Rather than being romantically involved with Holly as in the movie, in the book and life, Paul/Truman was her gay friend. Capote wouldn't speculate about Holly being a lesbian, but pointed out that 80% prostitutes are. Philip Seymour Hoffman won an Oscar portraying Capote in 2005 and Robert Morse won a Tony for playing him on Broadway in 1990.
ADDENDUM: I recently found that Capote mentioned “kef” in his introduction to My Sister’s Hand in Mine: the Collected Works of Jane Bowles. “Tangiers is composed of two mismatching parts, one of them a dull modern area stuffed with office buildings and tall gloomy dwellings, and the other a casbah descending through a medieval puzzlement of alleys and alcoves and kef-odored, mint-scented piazzas down to the crawling with sailors, ship horn-hollering port," he wrote. "The Bowles have established themselves in both sectors—have a sterilized, tout comfort apartment in the newer quarter, and also a refuge hidden away in the darker Arab neighborhood: a native house that must be one of the cities tiniest habitations—ceilings so low that one has almost literally to move on hands and knees from room to room; but the rooms themselves are like a charming series of postcard-sized Vuillards—Moorish cushions spilling over Moorish-patterned carpets, all cozy as a raspberry tart and illuminated by intricate lanterns and windows that allow the light of sea skies and views that encompass minarets and ships and the blue-washed rooftops of native tenements receding lie a ghostly staircase to the clamorous shoreline. Or that is how I remember it on the occasion of a single visit made at sunset on an evening, oh, fifteen years ago.”
When author Jane Bowles arrived in Tanger, her husband Paul wrote, she had a traumatic experience with majoun and never tried it again. Although Paul repeatedly warned against taking too much, due to delayed onset, Jane impatiently gobbled a second helping and overdosed. "Illogically enough, from that day on, she remained an implacable enemy of all forms of cannabis. The fact that her experience had been due solely to an overdose seemed to her beside the point," Bowles wrote.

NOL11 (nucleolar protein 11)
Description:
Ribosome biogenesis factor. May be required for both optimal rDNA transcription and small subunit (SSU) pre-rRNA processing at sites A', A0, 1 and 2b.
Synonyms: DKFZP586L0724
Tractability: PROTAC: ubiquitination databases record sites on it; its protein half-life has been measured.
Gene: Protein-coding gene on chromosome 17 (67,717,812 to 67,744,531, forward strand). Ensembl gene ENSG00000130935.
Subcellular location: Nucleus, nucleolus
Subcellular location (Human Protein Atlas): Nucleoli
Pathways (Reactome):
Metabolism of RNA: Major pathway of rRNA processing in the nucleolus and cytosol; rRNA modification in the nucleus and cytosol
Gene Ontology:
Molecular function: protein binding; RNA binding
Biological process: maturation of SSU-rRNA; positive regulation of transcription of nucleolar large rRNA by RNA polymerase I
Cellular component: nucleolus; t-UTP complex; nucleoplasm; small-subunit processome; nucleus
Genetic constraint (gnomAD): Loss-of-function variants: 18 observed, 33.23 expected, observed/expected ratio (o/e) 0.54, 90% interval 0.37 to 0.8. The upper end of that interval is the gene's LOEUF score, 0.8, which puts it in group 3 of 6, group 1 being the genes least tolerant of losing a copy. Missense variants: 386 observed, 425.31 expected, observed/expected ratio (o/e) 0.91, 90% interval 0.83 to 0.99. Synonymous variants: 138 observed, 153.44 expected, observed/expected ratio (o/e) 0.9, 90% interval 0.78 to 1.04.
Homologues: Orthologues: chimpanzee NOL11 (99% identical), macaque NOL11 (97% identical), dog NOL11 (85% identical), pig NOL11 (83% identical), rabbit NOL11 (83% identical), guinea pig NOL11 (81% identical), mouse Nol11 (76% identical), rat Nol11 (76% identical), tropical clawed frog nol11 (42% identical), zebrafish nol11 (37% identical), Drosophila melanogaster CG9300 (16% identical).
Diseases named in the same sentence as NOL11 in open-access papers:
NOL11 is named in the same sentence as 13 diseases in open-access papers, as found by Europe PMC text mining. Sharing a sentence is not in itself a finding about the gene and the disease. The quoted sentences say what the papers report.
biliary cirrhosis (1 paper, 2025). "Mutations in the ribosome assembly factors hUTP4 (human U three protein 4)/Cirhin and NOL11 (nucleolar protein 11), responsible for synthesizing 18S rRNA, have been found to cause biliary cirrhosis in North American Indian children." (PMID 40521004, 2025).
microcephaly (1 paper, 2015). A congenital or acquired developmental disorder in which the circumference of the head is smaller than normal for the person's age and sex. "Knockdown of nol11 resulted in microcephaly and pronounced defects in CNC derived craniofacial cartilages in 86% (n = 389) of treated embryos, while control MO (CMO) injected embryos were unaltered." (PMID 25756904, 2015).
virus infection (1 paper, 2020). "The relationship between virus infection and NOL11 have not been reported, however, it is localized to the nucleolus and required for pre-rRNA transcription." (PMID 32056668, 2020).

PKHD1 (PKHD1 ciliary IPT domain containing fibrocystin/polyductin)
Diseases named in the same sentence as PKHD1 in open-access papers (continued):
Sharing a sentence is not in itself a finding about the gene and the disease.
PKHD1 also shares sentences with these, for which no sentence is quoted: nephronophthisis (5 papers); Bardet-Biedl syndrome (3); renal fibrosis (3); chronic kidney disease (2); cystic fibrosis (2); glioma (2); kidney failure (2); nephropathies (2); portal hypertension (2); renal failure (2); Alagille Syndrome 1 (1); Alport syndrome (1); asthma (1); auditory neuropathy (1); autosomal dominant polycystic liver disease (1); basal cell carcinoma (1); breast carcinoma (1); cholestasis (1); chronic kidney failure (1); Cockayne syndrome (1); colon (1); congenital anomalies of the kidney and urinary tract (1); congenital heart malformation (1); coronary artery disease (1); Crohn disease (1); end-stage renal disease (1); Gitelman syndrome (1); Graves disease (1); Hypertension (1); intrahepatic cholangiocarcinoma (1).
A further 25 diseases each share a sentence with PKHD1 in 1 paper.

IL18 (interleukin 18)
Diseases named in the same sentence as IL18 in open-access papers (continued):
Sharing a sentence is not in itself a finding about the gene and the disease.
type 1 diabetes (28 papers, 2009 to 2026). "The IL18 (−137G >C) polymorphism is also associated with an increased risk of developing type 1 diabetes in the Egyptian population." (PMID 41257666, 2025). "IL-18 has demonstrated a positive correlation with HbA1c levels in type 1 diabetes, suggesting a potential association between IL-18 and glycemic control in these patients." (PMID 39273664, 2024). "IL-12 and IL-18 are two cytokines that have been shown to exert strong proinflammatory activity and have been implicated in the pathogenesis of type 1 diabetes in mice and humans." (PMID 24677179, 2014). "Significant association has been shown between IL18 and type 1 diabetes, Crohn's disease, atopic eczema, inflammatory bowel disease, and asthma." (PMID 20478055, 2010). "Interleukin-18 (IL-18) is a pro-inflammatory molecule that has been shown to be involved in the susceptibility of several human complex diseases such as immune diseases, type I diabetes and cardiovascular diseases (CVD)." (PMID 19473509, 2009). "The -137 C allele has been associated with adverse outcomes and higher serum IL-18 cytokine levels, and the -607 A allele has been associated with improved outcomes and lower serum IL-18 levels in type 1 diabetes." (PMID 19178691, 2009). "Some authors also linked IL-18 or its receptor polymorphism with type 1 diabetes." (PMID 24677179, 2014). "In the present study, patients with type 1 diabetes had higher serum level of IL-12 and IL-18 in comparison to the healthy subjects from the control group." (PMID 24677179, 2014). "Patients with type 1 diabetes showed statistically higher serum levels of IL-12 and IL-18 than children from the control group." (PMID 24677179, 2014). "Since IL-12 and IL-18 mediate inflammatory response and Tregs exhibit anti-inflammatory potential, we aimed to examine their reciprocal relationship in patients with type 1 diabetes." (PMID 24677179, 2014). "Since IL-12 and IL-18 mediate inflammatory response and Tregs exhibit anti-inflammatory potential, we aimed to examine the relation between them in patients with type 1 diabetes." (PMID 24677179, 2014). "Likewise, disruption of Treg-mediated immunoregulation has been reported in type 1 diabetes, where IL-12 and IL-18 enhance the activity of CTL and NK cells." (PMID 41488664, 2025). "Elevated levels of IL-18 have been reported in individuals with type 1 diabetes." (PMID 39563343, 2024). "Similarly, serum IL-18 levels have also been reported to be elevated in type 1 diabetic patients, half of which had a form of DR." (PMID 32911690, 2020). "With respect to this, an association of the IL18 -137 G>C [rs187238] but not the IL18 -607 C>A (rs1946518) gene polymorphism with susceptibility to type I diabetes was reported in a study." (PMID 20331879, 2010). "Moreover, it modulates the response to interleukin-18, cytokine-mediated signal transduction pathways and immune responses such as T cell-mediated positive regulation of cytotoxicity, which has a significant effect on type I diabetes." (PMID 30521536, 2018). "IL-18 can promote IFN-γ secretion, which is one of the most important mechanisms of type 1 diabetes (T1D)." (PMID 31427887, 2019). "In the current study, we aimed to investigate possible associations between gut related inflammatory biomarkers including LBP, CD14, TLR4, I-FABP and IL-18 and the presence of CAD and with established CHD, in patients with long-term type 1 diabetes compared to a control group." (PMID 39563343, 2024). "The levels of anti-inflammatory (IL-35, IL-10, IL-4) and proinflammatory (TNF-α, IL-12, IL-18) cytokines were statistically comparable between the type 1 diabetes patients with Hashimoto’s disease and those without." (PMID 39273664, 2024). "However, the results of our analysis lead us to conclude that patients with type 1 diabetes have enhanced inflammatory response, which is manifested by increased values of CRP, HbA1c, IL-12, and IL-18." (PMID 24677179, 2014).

Jane, who seemed to prefer alcohol, doesn't seem to address cannabis in any of her stories, but in one of them, "Everything Is Nice," a Moslem woman named Zodelia that the narrator meets on the street comments about the dual life that the Bowles lead in the city, spending half their time with Moslem friends, and half with "Nazarenes" at the hotel. The narrator is taken to a tea party, where she eats "dusty" cakes. The story ends, "When she reached the place where she had met Zodelia she went over to the wall and leaned on it. Although the sun had sank behind the houses, the sky was still luminous and the blue of the wall had deepened. She rubbed her fingertips along it: the wash was fresh and a little of the powdery stuff came off. And she remembered how once she had reached out to touch the face of a clown because it had awakened some longing. It had happened at a little circus, but not when she was a child."
In Paul Bowles's semi-autobiographical novel The Sheltering Sky, the characters Port and Kit Moresby were based on him and Jane. Debra Winger played Kit in the film adaptation of the novel.